Virginia Stanton Smith

I Publius: A legacy of giving

The prospect of death is handled differently by each of us. Some people panic, some people get depressed, some people bargain with God, while still others just get it: death is a part of life. Ginger seemed to get it.

When Virginia Stanton Smith passed away recently, many of us were very saddened. She left a legacy of giving and extraordinary philanthropy. The Chartocks were among her clients. Each of us must prepare for our own ending and the whole idea is to find someone who can help you figure out what will be done with what you have when your time comes. I know that Ginger’s legal prowess extended far beyond helping people like my family to figure out what we had to do to prepare for the inevitable end. We just remember the good advice that she gave us when we sat with her. Her decency came through and she was stunningly honest about the do’s and don’ts of estate planning. I particularly remember her advice about those policies that assure you that when you lose it, you will be cared for. Those policies cost a fortune. She patiently explained that she had to chase some of these purveyors to pay off when they were needed. That’s why you need good lawyers who give a damn about their clients. You don’t have to always follow their advice, but it’s good to hear the yin and the yang.

Virginia served on so many boards and did so much philanthropic work that you could only wonder how she found time for her practice. Carmi Rapport, who preceded her as chair of the Berkshire Taconic Community Foundation, said that she was a superb chair of that important organization. Just before her passing, she wrote all of us letters saying basically that she was on her way out. It was a brave and decent thing to do and, never having seen such a thing before, I wrote her a note and asked her permission to write a column about her. She wrote back and said that she’d prefer that I waited until after her death. So now I write.

The prospect of death is handled differently by each of us. Some people panic, some people get depressed, some people bargain with God, while still others just get it: death is a part of life. Ginger seemed to get it. She had a great deal to live for: daughters who she was so proud of, a loving husband who she travelled the world with, and all of her many clients who were deeply indebted to her for clearly caring about us. Obviously, it never occurred to us that she might go before we did. You just never know.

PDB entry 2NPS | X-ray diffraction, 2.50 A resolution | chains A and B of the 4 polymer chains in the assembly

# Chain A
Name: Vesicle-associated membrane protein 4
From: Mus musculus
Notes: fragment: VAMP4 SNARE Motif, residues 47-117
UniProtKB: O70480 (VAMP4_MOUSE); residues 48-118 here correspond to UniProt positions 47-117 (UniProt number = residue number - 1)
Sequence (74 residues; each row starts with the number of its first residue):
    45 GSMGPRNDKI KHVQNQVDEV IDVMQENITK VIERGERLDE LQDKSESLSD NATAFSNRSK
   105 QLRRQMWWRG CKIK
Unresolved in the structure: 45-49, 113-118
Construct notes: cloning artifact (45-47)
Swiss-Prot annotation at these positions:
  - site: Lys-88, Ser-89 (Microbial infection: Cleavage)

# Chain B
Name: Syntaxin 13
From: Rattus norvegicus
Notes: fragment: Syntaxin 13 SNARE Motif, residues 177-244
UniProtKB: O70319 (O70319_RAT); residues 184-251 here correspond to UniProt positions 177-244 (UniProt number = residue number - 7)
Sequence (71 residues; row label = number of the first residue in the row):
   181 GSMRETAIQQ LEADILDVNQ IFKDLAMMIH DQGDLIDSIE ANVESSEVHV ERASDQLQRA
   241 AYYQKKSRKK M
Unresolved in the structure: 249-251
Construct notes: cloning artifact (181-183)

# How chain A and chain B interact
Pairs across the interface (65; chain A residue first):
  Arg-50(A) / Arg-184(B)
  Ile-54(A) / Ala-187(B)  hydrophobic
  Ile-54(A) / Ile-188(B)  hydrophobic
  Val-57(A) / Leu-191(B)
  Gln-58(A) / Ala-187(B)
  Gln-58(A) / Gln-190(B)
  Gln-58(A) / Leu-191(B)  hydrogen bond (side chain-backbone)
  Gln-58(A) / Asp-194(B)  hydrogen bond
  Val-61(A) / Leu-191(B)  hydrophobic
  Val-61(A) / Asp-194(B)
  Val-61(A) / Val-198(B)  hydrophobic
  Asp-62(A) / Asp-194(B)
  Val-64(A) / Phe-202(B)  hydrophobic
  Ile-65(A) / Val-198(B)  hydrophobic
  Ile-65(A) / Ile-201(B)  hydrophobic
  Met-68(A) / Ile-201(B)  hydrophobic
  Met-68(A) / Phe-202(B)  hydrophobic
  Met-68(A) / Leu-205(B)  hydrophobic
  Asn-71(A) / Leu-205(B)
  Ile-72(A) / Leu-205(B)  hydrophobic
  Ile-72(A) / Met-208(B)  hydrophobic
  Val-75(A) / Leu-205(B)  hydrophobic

The Chartocks are pretty simple people. We are proud of our kids and their kids. We want them to have a good life and we try our best to give a little to a lot of organizations that we care about. There are, however, people who have a lot of money and assets, and really good lawyers are expected to help them figure out what to do when they go. I know that, in some cases, it takes years to get to all straightened out.

There are some in this country who think that no one should inherit money. “Let them work for it,” say many of the self-styled egalitarians. They may be conceptually right, but there is something that keeps us all going and one part is the right to pass on what we have earned to those we love and respect.

So the lawyers and financial experts who are helping us plan our futures have a lot of influence. I can’t tell you the number of people who remembered WAMC in their estate planning, but never gave a penny to us during their lives. It often comes down to people like Virginia Stanton Smith, who made the recommendation to give. There are a lot of reasons for mourning the passing of Ginger ,but the best one is that she was a good, decent, and loving person.